Musical Monday: “Call Me Madam” (1953)

It’s no secret that the Hollywood Comet loves musicals.
In 2010, I revealed I had seen 400 movie musicals over the course of eight years. Now that number is over 500. To celebrate and share this musical love, here is my weekly feature about musicals.

Call Me MadamThis week’s musical:
Call Me Madam” –Musical #430

20th Century Fox

Walter Lang

Ethel Merman, Donald O’Connor, Vera-Ellen, George Sanders, Billy De Wolfe, Helmut Dantine, Walter Slezak

Set in 1951 during the Truman-era, socialite Sally Adams (Merman) heads to the fictional European country of Lichtenburg as a United States of America ambassador. Adams’ assistant Kenneth Gibson (O’Connor) falls in love with Princess Maria (Ellen) and Adams falls in love with General Cosmo Constantine (Sanders).
Based on the Broadway play with music by Irving Berlin.

-Film adaptation of the 1950 Broadway play that also starred Ethel Merman. The show opened Oct. 12, 1950, and ran for 644 performances through May 3, 1952. Merman won a Tony for her performance on stage.
-Sally Adams is based on based on Washington, D.C. hostess and Democratic Party fundraiser Perle Mesta. Mesta was selected by Harry Truman to be the American ambassador to Luxembourg. The musical is a satire of the behavior of gauche Americans abroad, according to Hollywood Musicals Year by Year by Stanley Green.
-Carol Richards dubbed Vera-Ellen’s singing voice.
-20th Century Fox studio head Darryl F. Zanuck was making “Call Me Madam” and “Gentlemen Prefer Blondes” at the same time. Zannuck noted in his memoirs “Madam” was a better film but “Blondes” would make more. Blondes did double the gross of Madam, Memo from Darryl F. Zanuck: The Golden Years at Twentieth Century-Fox edited by Rudy Behlmer


Vera-Ellen and Donald O'Connor dancing to "It's a Lovely Day Today"

Vera-Ellen and Donald O’Connor dancing to “It’s a Lovely Day Today”

-George Saunders has a lovely singing voice in “Marrying for Love.”
-Three minutes into the film, Merman almost says “I don’t know what the hell your talking about” but stops herself and repeats the line. “I don’t know what the he- I don’t know what you are talking about.”
-Donald O’Connor and Vera-Ellen’s dance to “It’s a Lovely Day Today” in the garden. And all of their dances together.
-Vera-Ellen’s wardrobe.

Notable Songs:
-Hostess with the Mostest sung by Ethel Merman
-It’s a Lovely Day Today sung by Donald O’Connor and Vera-Ellen. Ellen is dubbed by Carol Richards.
-Marrying for Love sung by George Saunders
-You’re Just In Love sung by Donald O’Connor and Ethel Merman
-Mrs. Sally Adams sung by a trio of ladies answering the phone. Their voices blend beautifully

My Review:
A little bit of Ethel Merman can go a long way, but you can’t deny this is her best film role.
The film was taken from a successful Broadway show that also starred Merman, “Call Me Madam” is colorful and has an excellent cast.
Merman originated several musical roles on stage such as “Annie Get Your Gun,” “Panama Hattie,” “DuBarry was a Lady” and “Gypsy.” However, when the shows went from stage to film, Merman’s role was always recast with a younger, sexier star. However, film audiences get to see Merman in a role she originated on film with “Call Me Madam.” Though to me, her singing voice can be overwhelming, you can tell Merman’s appeal on stage with the energy and humor she shows in the film role.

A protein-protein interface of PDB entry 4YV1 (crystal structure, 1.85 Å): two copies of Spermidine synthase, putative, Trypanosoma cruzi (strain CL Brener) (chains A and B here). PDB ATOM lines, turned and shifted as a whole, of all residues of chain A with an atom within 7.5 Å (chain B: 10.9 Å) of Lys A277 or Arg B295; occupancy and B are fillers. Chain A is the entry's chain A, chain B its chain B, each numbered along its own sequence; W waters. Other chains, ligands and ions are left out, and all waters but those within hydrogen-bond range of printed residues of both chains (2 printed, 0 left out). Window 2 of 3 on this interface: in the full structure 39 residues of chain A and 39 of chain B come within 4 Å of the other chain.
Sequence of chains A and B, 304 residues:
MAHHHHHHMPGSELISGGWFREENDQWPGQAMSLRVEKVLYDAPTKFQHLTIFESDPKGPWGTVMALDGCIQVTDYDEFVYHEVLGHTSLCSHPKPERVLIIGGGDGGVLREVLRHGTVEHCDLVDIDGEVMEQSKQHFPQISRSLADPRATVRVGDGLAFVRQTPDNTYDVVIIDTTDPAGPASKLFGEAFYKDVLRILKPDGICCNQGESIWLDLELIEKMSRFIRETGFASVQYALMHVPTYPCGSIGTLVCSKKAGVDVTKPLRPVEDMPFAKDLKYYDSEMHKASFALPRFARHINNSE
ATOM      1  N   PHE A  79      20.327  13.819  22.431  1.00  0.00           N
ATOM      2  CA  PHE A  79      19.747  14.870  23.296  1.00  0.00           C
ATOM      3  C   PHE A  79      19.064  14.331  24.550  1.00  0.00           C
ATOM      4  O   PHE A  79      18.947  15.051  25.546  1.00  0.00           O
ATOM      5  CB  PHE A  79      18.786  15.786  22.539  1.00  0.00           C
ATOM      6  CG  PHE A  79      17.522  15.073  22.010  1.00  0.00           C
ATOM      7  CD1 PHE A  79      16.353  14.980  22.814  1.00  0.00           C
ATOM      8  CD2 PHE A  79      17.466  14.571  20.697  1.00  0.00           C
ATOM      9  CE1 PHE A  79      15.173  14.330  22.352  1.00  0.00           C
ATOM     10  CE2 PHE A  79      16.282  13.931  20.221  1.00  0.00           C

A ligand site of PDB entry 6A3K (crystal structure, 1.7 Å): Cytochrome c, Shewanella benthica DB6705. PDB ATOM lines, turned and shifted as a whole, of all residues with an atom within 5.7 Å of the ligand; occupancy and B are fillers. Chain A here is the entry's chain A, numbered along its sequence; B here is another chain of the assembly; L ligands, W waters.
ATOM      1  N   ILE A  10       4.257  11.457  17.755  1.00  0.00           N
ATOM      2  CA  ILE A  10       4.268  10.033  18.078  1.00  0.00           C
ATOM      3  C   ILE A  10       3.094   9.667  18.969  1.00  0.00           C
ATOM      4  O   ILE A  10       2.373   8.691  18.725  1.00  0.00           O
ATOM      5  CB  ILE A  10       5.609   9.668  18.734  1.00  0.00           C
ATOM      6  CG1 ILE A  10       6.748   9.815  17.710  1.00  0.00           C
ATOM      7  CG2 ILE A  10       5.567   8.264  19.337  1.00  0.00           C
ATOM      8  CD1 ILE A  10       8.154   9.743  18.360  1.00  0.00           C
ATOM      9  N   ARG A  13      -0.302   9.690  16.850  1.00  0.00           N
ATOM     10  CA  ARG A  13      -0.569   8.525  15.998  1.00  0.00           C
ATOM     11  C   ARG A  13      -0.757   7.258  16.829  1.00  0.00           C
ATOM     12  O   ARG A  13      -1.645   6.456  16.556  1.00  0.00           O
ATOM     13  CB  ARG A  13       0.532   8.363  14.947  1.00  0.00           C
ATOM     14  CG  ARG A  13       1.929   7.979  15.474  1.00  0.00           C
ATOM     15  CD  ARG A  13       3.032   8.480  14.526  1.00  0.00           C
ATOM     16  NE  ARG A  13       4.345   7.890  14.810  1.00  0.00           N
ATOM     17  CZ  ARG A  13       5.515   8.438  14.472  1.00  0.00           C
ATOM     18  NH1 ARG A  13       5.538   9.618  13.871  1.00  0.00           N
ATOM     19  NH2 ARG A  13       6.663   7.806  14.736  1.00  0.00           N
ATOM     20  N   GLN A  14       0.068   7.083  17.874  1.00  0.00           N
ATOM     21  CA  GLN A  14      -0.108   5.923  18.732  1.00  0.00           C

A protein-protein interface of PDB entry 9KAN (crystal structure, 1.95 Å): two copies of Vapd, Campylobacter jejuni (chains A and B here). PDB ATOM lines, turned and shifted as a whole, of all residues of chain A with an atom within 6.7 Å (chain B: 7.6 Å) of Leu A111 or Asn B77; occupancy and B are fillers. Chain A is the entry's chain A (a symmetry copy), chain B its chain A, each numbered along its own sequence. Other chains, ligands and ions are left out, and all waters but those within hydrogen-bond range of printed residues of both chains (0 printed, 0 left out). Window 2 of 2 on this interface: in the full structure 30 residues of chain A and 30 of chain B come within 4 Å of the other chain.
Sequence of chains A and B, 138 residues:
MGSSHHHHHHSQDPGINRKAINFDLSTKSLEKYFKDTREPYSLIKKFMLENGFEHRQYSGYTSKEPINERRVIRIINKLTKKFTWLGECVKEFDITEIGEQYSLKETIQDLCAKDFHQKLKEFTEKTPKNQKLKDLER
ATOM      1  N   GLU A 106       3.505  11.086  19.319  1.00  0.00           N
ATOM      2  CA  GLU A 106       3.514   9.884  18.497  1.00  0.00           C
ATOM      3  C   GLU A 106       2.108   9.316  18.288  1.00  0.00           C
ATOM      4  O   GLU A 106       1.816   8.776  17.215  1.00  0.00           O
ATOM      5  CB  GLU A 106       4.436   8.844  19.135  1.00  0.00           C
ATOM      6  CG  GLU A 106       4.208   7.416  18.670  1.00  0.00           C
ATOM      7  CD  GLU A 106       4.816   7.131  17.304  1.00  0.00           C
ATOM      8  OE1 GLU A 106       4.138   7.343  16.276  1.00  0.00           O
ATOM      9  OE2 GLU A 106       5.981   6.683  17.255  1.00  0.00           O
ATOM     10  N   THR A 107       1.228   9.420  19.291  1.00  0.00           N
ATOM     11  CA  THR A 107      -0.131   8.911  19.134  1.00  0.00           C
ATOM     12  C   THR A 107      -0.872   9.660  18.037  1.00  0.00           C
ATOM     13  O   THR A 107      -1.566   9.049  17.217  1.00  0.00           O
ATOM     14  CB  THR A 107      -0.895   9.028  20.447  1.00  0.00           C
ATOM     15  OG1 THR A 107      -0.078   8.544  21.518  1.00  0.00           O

Also in the film, I would say Donald O’Connor steals the show. He sings and dances beautifully and has the opportunity to sing a duet with Merman. Vera-Ellen also dances beautifully, but her performance is lessened by the terrible accent she has to speak.
George Sanders is a surprise in the musical with his beautiful singing voice.
Though “Call Me Madam” isn’t my favorite musical, its energetic, funny and fun. The Irving Berlin songs are entertaining, the costumes are beautiful and the talent is excellent.

Donald O'Connor, Ethel Merman, George Sander,  Vera-Ellen in "Call Me Madam"

Donald O’Connor, Ethel Merman, George Sander, Vera-Ellen in “Call Me Madam”

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1 thought on “Musical Monday: “Call Me Madam” (1953)

  1. I’ve always adored Ethel Merman — brassy, funny, and she said about herself “I have all the nerve in the world, but no nerves.” I think my favorite number in this one is “The International Rag.” She is a stitch, it shows her famous voice off so well, and her movements are perfect. You know, I can understand why Ethel was not really suited to movies — her personality, her facial expressions and booming voice are really too large for the screen. I would have given anything to see her on Broadway. However, not casting her in the screen version of “Gypsy” was the ultimate idiocy on Hollywood’s part. Her Broadway performance should have been caught on celluloid to last forever. At least we get to see some of it with Call Me Madam…


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